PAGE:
Mr Karan Kapadia — CEO & Co-Founder at Phundo Fintech India Limited

Dear Investors,

At the outset, the team at Phundo wishes you, your family and community the very best of health as we navigate these difficult times. COVID-19 or Corona Virus unleashed on the world community has wreaked havoc across countries in manner that has never been witnessed before.

T he chaos that prevailed across the world sent investors to look for safety. Money was pulled out through all structures — ETFs, FIIs, DIIs, Sovereign etc resulting in stock markets crashing. As Ramdeo Agrawal CIO — Motilal Oswal said on a conference call " Whatever I touched collapsed. There is no logic, no reason for quality companies to fall by 30–35–40% in the shortest possible time." Regulators world over brought in guidelines on short selling, stock exchanges stopped trading for a few hours, analysts were confused as the dynamics shifted by the minute.

Bonds were considered safe to park money pulled from equities and the rush of funds into Treasury bills depressed yields. A JP Morgan analyst on a call said that the Bank was willing to deploy in US sovereign even if yields dropped to zero ! This unprecedented panic pushed financial markets into a nose dive. It wasn’t a while for governments to understand that the crisis they were dealing with was not a financial crisis but a biological catastrophe.

World leaders have stepped in swiftly to lockdown countries and economic activities, in a matter of few hours, have come to a grinding halt. India has taken the most stringent actions one cannot imagine with a closure of the country in a manner that no one has seen before! Governments around the world have introduced measures to ensure that a systemic collapse of the financial system and a repeat of the 2008 crisis is avoided at all costs.

The Indian Government’s plan of action has been calibrated and commendable — first acclimatise Indians to a voluntary curfew called “Janta Curfew”. Next came a 21 day forced lockdown with states sealing their borders. With the exception of essential services — health, food suppliers, fuel and so on, no other businesses were permitted to ensure social distancing to stop the spread of the virus. This was followed by two pressers by the Finance Minister in quick succession — one aimed at relaxation of compliance filings and the second to infuse Rs 1.75 trillion for the farmers, daily wage earners, contract workers and those that are the most vulnerable to be adversely impacted by the economic downturn due to this event.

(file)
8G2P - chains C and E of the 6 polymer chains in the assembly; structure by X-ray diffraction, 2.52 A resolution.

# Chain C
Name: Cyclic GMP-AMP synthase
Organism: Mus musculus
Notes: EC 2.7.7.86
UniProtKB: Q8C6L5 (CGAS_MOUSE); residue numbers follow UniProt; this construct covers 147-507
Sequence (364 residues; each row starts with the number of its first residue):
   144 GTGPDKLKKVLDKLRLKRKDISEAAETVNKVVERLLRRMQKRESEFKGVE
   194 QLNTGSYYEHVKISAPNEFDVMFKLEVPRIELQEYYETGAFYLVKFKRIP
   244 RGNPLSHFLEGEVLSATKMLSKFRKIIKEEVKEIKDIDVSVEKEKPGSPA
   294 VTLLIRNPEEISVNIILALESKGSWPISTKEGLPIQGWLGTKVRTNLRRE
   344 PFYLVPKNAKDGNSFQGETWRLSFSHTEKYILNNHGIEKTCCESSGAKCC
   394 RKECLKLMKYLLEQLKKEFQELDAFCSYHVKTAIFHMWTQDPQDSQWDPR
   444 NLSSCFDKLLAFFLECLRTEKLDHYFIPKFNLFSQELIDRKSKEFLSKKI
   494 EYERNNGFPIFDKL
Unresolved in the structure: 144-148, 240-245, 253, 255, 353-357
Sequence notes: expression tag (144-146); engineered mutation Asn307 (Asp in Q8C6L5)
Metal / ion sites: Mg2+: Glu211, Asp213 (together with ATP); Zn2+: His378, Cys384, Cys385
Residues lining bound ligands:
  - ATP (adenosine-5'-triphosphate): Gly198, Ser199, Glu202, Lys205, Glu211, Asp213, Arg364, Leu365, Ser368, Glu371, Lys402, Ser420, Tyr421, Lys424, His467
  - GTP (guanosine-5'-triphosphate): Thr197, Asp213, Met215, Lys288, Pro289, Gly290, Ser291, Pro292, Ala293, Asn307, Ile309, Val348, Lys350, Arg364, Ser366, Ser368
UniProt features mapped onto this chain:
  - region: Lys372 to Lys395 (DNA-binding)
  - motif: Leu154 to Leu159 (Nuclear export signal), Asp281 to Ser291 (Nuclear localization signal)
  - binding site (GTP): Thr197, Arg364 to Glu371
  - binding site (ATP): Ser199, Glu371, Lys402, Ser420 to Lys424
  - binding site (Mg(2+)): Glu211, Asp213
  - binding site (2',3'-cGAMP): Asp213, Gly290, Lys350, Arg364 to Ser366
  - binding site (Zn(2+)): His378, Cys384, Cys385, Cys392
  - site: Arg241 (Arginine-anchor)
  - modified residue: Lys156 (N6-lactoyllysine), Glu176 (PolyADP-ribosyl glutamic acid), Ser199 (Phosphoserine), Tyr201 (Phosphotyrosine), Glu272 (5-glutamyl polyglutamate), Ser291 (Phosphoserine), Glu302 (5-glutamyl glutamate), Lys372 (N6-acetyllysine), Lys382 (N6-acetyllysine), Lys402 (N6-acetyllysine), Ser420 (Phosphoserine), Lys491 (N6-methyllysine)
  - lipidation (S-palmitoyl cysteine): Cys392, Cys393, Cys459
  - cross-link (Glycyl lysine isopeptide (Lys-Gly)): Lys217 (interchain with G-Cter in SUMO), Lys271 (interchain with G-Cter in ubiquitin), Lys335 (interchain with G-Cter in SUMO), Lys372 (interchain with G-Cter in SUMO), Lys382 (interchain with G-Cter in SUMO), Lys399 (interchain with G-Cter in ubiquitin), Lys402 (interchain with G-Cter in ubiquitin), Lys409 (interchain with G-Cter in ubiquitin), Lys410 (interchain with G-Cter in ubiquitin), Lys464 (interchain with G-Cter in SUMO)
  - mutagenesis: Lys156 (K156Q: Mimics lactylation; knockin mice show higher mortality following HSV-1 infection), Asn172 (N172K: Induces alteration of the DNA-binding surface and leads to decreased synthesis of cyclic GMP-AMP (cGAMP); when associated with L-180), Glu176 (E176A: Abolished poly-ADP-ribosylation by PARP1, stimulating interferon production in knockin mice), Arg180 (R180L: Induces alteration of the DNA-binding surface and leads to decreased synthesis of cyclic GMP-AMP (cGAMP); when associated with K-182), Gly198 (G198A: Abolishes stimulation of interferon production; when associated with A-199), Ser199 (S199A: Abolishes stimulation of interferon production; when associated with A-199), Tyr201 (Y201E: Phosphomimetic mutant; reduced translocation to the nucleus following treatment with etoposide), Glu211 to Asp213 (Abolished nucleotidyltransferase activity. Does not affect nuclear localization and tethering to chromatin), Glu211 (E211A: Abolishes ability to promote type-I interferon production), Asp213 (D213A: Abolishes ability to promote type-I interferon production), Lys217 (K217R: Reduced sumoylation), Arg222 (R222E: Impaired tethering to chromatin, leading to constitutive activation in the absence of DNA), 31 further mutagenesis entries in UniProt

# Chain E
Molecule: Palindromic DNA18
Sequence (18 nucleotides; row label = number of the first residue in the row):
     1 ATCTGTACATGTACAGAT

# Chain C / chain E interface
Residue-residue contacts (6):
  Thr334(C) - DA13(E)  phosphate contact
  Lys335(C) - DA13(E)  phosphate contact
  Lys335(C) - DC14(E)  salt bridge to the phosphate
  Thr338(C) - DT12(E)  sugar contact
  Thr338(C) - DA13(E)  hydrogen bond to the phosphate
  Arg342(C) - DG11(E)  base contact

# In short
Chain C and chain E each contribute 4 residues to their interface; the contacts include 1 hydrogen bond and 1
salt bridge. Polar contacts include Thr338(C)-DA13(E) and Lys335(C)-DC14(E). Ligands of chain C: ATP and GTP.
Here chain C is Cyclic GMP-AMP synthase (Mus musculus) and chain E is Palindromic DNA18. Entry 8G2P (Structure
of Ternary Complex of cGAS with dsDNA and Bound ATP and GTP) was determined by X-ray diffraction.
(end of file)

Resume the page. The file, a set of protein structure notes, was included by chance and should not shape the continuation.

In this article, we shall try to decode the measure that the Reserve of Bank has taken in its announcement of 27th March 2020 with the intention of fighting this pandemic, as the third bazooka fired by the government. In my career of 23 years in financial services, I have never come across a more aggressive RBI governor who emphatically stated “Yet, it is worthwhile to remember that tough times never last ; only tough people and tough institutions do” & these are strong words.

The RBI has taken four key steps:- (a) Increase liquidity in the system (b) make sure the lower policy rate is transmitted (c) Extend a three month payment holiday on all term loans and (d) step in to reduce volatility and provide stability.

Lets look at each step in detail and how this impacts you and your investments decisions :-

Steps (a) and (b) are interlinked hence explained together. The RBI Governor fired the first bullet by announcing a steep cut in in the repo rate by 75 basis points (100 basis points makes a percent) to 4.4%. Repo rate is the rate at which the banks borrow from the RBI. Banks give eligible securities they hold for cash that RBI gives as an overnight loan. Banks pay the repo rate as interest for this borrowing.

When the repo is high, banks find it more costly to borrow from RBI and passes on this cost to borrowers – businesses and individuals – making interest rates on loans higher. By lowering the repo rate, the interest rates on loans is reduced hence allowing entrepreneurs, companies, individuals to borrow money from their bank at lower interest rates. But previous rate cuts have not been ‘transmitted’ by the banks who have not reduced lending rates and have preferred to keep money with the RBI at the ‘reverse repo rate’. This is the rate at which banks lend to the RBI. The RBI has now reduced the reverse repo rate by 90 basis points to 4%, making the cut sharper than the one on the repo rate to encourage banks to borrow from the RBI rather than lend to it.

Banks have preferred to deposit money with the RBI rather than lend it out with an average estimated daily limit kept with the RBI at Rs 3 trillion. The reduction of reverse repo at 4% makes it unattractive for banks to park funds with RBI.